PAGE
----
anely, the liner the subdivision the
reater the facility of ignition and
ie greater the rapidity of combus
on. The severe accidents occurring
1 those lines of siecial manufactur
it using powdered wood and pulver-;
ed , ork, so that these substances
in he classediasexplosives undersuch
)nditions, illustrate the occurrence.
:salting from such changed condi
ons. It would be trite to make,
ay references to the explosives of
'ain (ust in flouring mills or of hop c
ust in t onnection with the mauu- i
tcture of malt, but they are con
nually occurring instances of the s
qptos on of materials not ordinarily
icluded in the list of explosives and
h.cn a e made so solely on account.
rapid combustibility entirely due
A few days ago an explosion oc
irred in that portion of a print
orKs where the cloth was received a
to the establishment -in the gray"
rectly from the mills without any
eatment, and was being wound into 9
rge rolls preparatory to the pro- r
sses carried on in that establish. :
eut. The short, tine cotton fibers 0
ere shaken out of the cloth as dust a
the rapid winding to such an ex- c
nt that it became necessary to put
ventilating hood over the machine. i
n electric spark at the belt ignited a
me of the dust, and it produced an
:plosion which blew off the roof and C
recked the contents of the building c
ith such violence as to seriously in- C
re five men at work in the room. V
With the old method of opening c
id uicking cotton by which it was
own Into a "gauzeroom," there
ere numerous instancesj cf explos- P
ns occuring in connection with such b
as, but that class of accidents has.
en very much reduced by the pres
it method of lapper pickers, wh'ch *
nd tl;e cotton into a relatively r
umpact cylinder. The explosion of
tton fibers in napping-rooms are
ill of frequent occurrence. Within s
cent years a tire starting in the
rdroom of a cotton mill produced
explosion which was exceedingly e
olent. and spread the 1lames to au
:tent beyond the scope of the tire
)paratus and compassed the destruc. 1
on ot the mil.' The explosion from
ist in the various forms of continu
is driers used in textile mills have h
en such as to require the utmost
ecautions by way of construction u
id continuous cleanliness in order 0
secure conditions of safety. When a
e facing dust accumulating on the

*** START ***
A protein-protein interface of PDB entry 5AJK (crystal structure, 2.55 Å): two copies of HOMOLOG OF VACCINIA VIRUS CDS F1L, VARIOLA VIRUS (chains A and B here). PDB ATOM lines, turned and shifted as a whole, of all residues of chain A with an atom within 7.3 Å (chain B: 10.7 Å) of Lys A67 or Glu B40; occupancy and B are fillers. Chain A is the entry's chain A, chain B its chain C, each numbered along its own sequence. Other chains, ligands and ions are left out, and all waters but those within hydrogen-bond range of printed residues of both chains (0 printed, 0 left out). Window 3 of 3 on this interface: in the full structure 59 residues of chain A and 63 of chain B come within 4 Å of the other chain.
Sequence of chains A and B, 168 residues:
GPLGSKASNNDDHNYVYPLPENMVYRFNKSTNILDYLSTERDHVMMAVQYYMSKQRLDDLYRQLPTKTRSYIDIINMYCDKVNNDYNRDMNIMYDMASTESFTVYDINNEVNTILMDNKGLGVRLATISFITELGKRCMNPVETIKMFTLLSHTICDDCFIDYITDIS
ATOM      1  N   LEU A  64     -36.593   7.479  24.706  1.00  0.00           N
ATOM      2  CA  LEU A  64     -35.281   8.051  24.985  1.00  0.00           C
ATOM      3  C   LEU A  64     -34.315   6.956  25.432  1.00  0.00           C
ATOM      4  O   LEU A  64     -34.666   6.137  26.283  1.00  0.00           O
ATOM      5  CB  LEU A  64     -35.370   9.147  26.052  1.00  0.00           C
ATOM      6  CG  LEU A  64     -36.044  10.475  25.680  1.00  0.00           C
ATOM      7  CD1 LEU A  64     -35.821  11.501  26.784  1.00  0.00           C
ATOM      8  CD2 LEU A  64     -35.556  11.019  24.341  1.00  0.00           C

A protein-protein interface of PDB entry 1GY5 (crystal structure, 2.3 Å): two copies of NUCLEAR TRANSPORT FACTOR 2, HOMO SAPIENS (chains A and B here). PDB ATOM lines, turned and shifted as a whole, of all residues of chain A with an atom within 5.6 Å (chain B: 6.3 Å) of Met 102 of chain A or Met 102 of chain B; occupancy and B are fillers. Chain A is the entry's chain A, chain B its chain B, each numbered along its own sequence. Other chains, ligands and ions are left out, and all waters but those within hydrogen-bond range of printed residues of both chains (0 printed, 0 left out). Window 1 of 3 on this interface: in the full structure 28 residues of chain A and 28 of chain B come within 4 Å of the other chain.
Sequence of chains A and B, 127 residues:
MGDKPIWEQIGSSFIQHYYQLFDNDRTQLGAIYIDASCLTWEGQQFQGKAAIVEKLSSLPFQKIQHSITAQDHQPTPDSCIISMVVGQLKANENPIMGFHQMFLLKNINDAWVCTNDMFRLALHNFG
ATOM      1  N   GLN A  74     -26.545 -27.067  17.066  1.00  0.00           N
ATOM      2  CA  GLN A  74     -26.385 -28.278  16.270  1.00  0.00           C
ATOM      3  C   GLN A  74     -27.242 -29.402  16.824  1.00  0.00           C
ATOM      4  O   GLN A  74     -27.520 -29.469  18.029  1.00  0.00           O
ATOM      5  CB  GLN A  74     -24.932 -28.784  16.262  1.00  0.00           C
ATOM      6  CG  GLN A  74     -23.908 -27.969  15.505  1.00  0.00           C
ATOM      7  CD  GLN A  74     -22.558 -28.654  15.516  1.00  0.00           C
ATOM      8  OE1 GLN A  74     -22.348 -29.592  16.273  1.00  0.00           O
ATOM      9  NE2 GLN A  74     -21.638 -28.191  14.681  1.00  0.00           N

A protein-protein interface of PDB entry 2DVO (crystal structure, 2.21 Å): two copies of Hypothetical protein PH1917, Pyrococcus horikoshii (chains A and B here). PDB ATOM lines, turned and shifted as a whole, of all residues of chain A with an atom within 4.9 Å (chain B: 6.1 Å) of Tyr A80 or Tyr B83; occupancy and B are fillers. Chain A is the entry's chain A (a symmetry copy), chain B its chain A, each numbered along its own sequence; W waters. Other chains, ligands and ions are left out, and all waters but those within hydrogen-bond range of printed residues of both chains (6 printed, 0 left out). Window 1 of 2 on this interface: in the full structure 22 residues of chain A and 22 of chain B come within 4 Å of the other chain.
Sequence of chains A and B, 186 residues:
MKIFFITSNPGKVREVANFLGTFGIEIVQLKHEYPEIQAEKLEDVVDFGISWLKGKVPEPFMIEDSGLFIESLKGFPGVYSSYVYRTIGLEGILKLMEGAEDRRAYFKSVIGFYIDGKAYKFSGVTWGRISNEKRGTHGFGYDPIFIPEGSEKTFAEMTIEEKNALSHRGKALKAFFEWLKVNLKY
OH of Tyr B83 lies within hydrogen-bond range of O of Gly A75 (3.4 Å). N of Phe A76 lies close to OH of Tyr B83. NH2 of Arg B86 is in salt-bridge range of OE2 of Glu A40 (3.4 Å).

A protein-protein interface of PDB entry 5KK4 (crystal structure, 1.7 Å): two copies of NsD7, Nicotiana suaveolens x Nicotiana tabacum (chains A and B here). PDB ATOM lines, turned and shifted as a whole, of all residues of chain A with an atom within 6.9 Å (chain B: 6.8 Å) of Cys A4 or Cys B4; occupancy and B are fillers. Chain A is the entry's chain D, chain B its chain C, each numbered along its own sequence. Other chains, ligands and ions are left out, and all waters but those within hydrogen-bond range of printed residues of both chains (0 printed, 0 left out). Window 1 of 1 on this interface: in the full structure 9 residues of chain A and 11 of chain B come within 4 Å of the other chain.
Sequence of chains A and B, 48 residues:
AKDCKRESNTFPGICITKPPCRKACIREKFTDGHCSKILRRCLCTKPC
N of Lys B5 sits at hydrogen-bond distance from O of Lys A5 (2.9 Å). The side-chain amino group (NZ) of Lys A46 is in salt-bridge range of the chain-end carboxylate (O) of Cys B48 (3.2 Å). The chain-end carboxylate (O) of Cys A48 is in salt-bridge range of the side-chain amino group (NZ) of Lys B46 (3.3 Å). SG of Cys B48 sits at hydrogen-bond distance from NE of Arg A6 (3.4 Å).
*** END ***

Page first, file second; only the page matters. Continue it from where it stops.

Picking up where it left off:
usses of a foundry was being washed ~
orn the beams by a stream from fire
>se, when the works we e shut down a
iring an enforced vacation, such as
is occurred during recent times, the h
ist filled the building and was
nited by the tire at the portable a
ege, where repairs were under -
But such fires are not by any means g
infined to tLe dust of ordinarily ~
cogni-ed combustible materials. d
ires have been known to occur in
e dust of iron thrown out from the
mibimg barrels used for polishing
cks by their attrition on each
her. One form of the well-known
ro: fireworks, which produces such -
bright fulguration, is merely the
moustion ,f uinely divided steel,
Lcse temperature of ignition is so
w that the hand can be held, not 0
ly with impunity, butalso withouti
y sensation of heat directly in the
iitillat! .n of the fireworks. The a
elv powdered zinc, known as '-zinct
\iliary," which is used in connee
n with the rejuvenation of the .n- 0
go dye vats in the coloring of cot.
n, is so rapidly oxidized by a small
aounit (if moistuire that tires pro
Iced in that manner a: e of fre iuent
currence, and the danger is so well 1
town that many lines of waterd
ansortation refuse to take this
aterial under any condition what.
A m AlIligator Story. nl
"'Of all the inhabitants of the
eat risers of India the alligat r is
e most fortnidable," said Captainc
E. Balloai, of London, r'naland, at
e Laclede last evening, says the St.
auis Globe-Demnocrat. "Wh le 1 I
is stationed there several years agoa
saw a sight the thought of which
ways causes a shudder to creep over
e. A lady near where I had lived ~
nt a little: native boy with a letter
a friend at some little distance,a
th th: request to send a reply.a
ing a trus'.worthy little fellow0
me s';rprise was felt when he did a
t return alter a reasonable ab
ne. A fter waiting several hours
on no sign of the nmessenger, a
lhinig party. of which 1 was a
mber. was made up to try to dis- a
ver his wher'eab )uts. i
After scouring the country for
me time we came to the river
uk, and a short distance away saw*
dead allugator lying on the snore
th its greau jaws extended to their C'
most. Un examining it to dis-t
ver the cause of so strange an ap-t
arance we found to our horror that P
had devoured the missi: g boy, and
.d attempted to swallow his head
2ole. This, however, it was unable -
do, and had ueen suffocated in the a
tomnrt Th En's hed was still j
,overed by his turban, which, when
emoved, disclosed the answer to iH